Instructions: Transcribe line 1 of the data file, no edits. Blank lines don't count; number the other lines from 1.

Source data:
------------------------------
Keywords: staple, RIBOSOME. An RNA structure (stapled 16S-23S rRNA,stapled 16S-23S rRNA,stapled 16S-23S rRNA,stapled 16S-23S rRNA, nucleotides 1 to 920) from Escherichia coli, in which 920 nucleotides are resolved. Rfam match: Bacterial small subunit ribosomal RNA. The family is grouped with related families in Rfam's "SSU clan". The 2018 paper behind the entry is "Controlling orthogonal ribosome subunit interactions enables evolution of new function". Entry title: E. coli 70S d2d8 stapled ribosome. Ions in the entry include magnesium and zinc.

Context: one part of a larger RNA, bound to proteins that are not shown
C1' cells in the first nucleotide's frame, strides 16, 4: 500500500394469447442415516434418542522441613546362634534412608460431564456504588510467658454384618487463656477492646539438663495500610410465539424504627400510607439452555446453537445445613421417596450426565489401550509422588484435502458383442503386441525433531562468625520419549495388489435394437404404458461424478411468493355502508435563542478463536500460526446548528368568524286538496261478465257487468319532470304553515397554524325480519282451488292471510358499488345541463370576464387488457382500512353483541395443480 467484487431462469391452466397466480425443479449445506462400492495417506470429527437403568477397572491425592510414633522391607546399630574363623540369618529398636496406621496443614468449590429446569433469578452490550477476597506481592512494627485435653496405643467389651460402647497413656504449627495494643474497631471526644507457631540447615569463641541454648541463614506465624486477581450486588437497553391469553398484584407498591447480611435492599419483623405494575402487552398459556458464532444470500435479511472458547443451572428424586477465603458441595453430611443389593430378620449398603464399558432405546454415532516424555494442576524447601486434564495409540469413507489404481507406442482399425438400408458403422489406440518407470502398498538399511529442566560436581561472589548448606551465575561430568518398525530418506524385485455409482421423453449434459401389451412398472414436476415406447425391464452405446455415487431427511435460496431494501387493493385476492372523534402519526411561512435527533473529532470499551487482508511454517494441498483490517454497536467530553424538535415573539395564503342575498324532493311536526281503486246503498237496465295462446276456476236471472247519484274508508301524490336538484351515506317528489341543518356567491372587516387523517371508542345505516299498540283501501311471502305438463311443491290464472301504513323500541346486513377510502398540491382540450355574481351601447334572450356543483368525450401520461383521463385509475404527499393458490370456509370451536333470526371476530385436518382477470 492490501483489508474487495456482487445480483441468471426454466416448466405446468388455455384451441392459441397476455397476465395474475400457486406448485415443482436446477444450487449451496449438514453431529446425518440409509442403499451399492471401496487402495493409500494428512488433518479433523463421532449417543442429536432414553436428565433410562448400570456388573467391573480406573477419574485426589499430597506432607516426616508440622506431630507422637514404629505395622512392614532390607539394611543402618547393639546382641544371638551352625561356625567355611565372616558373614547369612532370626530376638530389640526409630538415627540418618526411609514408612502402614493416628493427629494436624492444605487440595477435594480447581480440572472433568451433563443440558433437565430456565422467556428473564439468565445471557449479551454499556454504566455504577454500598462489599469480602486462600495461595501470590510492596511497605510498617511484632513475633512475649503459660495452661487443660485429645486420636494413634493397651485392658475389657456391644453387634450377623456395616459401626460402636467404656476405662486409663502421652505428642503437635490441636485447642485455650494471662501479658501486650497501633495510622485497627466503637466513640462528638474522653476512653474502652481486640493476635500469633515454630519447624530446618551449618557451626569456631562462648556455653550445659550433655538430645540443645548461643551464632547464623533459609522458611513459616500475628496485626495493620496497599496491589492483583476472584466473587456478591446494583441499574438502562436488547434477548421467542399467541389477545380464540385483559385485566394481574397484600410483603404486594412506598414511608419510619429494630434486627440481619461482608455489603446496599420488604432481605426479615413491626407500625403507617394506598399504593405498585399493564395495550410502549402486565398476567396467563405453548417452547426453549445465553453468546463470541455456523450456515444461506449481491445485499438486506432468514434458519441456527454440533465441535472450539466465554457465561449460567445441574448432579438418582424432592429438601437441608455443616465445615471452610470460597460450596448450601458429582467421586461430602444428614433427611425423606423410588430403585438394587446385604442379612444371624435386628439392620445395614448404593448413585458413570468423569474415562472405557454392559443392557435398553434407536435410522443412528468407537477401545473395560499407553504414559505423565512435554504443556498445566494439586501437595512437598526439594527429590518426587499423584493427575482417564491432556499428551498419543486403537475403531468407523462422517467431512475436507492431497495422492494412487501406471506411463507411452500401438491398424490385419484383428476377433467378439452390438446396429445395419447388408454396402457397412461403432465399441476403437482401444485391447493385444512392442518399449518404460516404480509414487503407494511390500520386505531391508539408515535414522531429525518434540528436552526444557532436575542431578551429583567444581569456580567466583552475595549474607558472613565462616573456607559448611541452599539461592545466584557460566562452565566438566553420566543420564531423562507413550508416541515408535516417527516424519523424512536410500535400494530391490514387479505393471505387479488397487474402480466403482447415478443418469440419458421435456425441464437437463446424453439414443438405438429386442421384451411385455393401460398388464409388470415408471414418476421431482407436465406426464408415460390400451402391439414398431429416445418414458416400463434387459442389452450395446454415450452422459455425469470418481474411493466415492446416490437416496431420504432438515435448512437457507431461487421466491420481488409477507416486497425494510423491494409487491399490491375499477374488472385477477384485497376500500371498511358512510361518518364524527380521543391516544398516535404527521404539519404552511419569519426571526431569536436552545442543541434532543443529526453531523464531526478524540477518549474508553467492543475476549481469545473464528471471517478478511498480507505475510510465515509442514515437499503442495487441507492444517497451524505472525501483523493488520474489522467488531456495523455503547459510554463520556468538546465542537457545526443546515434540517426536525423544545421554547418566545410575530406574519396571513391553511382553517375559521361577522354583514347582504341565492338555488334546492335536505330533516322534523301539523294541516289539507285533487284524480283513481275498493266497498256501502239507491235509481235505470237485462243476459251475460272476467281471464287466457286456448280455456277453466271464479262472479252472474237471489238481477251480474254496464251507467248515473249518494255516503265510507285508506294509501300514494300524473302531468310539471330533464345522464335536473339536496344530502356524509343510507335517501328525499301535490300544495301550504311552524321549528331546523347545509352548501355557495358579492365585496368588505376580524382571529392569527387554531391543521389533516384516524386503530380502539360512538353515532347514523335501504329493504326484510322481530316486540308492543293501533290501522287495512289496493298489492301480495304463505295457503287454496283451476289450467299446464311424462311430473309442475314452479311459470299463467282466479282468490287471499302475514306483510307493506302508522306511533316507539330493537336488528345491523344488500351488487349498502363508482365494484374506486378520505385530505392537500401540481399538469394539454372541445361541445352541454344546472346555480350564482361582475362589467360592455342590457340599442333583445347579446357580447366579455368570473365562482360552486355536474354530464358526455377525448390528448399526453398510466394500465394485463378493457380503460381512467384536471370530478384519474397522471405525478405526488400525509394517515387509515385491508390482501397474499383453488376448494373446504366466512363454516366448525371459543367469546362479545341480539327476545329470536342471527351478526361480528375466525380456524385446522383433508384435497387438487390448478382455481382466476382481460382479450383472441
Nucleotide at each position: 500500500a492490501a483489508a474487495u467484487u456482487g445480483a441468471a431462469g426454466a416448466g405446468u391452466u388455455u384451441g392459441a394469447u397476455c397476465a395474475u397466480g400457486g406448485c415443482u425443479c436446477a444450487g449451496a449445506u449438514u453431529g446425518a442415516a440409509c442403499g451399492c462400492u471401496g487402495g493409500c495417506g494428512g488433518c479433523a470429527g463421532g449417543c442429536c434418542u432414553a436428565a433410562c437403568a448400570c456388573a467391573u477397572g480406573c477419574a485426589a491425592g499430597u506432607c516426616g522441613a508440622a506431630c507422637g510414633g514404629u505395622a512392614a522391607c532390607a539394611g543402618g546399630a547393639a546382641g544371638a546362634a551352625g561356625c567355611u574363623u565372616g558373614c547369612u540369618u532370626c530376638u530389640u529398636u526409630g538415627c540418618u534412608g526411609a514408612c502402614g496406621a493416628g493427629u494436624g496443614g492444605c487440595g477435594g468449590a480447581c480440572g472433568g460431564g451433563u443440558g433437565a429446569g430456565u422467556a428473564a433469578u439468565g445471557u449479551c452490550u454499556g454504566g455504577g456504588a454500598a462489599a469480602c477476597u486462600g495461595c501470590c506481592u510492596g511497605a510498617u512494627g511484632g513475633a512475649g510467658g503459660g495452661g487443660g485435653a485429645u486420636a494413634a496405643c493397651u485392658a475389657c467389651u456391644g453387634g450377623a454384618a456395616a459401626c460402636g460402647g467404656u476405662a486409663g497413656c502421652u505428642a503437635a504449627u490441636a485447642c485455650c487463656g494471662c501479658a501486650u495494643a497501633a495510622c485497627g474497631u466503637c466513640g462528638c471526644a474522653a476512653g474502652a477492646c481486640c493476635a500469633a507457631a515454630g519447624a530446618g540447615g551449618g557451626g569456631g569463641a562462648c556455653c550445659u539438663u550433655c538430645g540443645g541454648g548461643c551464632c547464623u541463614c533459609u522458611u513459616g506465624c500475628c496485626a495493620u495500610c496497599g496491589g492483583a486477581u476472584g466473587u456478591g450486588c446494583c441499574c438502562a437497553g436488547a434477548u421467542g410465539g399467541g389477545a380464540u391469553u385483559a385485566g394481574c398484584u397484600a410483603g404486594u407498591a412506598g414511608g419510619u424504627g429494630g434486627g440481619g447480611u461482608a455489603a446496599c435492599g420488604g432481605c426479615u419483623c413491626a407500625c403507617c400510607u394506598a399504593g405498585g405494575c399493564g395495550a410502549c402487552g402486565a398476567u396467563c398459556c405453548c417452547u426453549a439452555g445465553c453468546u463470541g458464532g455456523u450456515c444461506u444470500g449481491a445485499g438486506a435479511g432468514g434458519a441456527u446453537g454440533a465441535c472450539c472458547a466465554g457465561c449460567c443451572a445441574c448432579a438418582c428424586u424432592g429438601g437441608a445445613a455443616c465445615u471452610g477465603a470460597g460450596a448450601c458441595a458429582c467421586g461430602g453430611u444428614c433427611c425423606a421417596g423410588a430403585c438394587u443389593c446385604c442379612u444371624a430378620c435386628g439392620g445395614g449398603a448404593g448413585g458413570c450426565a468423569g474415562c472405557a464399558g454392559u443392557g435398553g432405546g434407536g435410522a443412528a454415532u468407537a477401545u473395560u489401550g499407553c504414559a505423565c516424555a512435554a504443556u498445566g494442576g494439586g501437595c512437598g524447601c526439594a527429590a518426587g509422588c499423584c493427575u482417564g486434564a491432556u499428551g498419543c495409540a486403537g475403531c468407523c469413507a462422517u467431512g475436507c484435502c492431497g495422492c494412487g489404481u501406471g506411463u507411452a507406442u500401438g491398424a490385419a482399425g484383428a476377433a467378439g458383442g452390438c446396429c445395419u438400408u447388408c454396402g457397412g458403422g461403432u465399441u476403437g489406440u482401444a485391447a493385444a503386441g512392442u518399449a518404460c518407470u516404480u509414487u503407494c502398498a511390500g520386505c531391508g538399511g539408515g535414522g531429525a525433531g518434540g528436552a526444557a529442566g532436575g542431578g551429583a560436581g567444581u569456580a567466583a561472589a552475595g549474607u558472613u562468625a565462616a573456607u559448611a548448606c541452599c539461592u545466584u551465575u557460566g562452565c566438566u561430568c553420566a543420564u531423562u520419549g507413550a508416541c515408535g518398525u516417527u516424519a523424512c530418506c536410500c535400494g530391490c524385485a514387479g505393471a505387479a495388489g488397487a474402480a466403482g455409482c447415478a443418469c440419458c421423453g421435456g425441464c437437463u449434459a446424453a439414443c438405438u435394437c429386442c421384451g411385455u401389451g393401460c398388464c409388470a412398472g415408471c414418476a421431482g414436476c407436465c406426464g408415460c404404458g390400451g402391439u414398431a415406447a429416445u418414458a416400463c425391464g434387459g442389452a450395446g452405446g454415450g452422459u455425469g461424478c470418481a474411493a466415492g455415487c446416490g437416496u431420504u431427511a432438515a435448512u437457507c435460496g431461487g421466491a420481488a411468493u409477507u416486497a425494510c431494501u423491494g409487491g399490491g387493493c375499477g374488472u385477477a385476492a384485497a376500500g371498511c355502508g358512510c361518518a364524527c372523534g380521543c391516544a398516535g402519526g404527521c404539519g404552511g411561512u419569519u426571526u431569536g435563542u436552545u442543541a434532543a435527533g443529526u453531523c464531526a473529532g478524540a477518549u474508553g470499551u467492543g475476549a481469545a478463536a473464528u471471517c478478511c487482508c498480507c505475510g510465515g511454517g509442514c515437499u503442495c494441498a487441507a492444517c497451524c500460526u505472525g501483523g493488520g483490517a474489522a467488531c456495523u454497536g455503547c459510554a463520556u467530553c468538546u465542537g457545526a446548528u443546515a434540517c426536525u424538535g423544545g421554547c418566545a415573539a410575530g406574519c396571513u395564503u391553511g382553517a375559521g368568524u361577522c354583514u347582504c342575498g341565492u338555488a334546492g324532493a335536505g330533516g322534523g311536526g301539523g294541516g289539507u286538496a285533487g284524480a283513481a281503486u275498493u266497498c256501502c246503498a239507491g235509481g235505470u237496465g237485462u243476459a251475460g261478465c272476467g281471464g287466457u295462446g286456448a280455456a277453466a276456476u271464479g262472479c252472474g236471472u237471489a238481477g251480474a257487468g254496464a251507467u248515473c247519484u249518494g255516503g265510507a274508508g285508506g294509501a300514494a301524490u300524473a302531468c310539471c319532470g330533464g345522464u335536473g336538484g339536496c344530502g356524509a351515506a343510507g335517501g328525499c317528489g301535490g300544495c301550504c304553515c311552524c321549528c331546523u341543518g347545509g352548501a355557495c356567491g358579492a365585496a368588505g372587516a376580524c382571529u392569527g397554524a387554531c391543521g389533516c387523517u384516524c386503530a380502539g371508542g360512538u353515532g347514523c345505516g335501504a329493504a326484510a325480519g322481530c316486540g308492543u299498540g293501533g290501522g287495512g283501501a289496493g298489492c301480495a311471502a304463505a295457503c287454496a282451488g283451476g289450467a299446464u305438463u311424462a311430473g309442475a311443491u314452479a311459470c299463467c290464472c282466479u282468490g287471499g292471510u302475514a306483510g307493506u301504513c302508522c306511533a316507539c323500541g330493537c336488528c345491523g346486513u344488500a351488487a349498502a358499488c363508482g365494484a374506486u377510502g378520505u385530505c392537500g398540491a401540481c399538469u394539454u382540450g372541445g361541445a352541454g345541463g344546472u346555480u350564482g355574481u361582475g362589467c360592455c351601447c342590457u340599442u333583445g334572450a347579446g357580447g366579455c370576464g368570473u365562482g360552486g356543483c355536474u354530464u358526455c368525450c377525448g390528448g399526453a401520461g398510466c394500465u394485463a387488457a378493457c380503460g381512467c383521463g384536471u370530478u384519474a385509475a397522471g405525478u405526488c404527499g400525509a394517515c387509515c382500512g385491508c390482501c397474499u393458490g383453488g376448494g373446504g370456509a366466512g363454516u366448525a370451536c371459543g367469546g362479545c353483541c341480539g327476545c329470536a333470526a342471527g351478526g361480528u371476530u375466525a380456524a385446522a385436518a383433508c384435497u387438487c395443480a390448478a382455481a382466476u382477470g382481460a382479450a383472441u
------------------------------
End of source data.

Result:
Keywords: staple, RIBOSOME. An RNA structure (stapled 16S-23S rRNA,stapled 16S-23S rRNA,stapled 16S-23S rRNA,stapled 16S-23S rRNA, nucleotides 1 to 920) from Escherichia coli, in which 920 nucleotides are resolved. Rfam match: Bacterial small subunit ribosomal RNA. The family is grouped with related families in Rfam's "SSU clan". The 2018 paper behind the entry is "Controlling orthogonal ribosome subunit interactions enables evolution of new function". Entry title: E. coli 70S d2d8 stapled ribosome. Ions in the entry include magnesium and zinc.